A study on public perceptions and those of emergency officials during the January Tsunami Warning and Evacuation show the two views are closely aligned.
Dr. Ryan Reynolds of UBC’s School of Community and Regional Planning involved a door-to-door survey of 275 residents in the inundation zone, and an online survey of 353 people.
According to the report, 94% of people in the inundation zone evacuated that morning, with 84% of those people hearing the warning through the tsunami warning system.
Reynolds said even though the warning proved to be a false alarm, people said they would not hesitate in reacting even faster next time
He said the vast majority of respondents believed emergency operations officials were right to initiate the tsunami warning system with the information they had that morning.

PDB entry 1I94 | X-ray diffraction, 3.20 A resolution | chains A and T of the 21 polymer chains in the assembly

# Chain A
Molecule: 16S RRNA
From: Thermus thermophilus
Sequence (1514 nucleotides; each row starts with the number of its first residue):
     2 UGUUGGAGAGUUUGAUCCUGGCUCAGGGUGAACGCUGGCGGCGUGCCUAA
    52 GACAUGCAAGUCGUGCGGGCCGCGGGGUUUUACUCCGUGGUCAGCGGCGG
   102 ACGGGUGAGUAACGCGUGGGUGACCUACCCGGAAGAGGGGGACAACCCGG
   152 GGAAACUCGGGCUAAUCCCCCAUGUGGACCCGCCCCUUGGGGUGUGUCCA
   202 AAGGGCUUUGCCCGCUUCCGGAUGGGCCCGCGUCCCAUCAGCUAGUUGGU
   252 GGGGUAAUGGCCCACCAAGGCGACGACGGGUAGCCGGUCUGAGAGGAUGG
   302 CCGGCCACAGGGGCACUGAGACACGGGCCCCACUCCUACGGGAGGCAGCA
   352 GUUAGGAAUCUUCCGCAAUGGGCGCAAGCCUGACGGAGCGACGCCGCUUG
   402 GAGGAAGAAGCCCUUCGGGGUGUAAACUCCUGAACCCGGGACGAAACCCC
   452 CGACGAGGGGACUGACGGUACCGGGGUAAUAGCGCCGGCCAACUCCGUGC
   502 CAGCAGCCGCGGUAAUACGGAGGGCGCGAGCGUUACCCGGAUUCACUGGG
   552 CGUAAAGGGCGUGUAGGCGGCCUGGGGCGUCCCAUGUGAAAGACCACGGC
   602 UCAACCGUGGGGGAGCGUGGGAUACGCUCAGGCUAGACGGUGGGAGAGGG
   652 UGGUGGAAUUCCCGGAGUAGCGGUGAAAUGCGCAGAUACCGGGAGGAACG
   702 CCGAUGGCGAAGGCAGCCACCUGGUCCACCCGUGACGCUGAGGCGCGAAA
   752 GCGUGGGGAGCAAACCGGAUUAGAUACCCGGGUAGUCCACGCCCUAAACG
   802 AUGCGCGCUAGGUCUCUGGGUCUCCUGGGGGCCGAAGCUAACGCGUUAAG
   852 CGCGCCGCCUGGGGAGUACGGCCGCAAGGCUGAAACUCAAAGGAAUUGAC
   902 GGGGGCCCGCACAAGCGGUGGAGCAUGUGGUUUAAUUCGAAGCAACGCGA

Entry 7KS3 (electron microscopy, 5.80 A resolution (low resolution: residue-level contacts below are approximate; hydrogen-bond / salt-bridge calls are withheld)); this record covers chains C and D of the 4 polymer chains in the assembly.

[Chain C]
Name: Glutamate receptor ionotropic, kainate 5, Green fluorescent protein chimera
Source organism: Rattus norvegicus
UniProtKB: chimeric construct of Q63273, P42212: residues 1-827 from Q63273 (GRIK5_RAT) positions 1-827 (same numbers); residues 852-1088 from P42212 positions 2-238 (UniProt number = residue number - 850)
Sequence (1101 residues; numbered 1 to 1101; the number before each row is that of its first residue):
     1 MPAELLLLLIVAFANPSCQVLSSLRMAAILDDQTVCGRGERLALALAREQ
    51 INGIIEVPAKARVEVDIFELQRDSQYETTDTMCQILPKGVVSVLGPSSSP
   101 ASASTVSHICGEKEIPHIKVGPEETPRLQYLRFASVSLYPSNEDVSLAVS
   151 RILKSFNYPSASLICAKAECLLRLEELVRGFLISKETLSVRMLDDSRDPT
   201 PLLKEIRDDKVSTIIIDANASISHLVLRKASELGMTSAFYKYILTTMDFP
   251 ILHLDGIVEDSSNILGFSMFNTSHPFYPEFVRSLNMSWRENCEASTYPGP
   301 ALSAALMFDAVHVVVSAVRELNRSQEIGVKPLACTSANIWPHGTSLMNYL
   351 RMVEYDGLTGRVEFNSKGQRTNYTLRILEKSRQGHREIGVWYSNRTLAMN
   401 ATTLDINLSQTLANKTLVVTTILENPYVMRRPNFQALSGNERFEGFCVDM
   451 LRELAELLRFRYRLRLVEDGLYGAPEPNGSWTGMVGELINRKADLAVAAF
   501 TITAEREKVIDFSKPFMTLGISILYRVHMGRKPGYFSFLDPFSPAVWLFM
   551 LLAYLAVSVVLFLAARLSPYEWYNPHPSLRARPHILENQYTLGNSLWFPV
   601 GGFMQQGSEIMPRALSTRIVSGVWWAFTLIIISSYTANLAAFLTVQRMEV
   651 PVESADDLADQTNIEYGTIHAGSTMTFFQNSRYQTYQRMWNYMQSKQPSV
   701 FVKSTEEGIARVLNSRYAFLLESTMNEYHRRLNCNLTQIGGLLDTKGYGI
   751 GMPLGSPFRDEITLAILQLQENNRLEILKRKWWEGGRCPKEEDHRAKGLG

Reynolds said one of the problems encountered was around where to evacuate to, and expectations that evacuation centres would be opened immediately.
He said 40% of people went to the home of a friend or family member while 34% went to a commercial parking lot or restaurant after evacuating.
11 people reported in the online survey that they went so far as to head up the hump and leave town altogether.
A final report on the event will be released by the end of the year.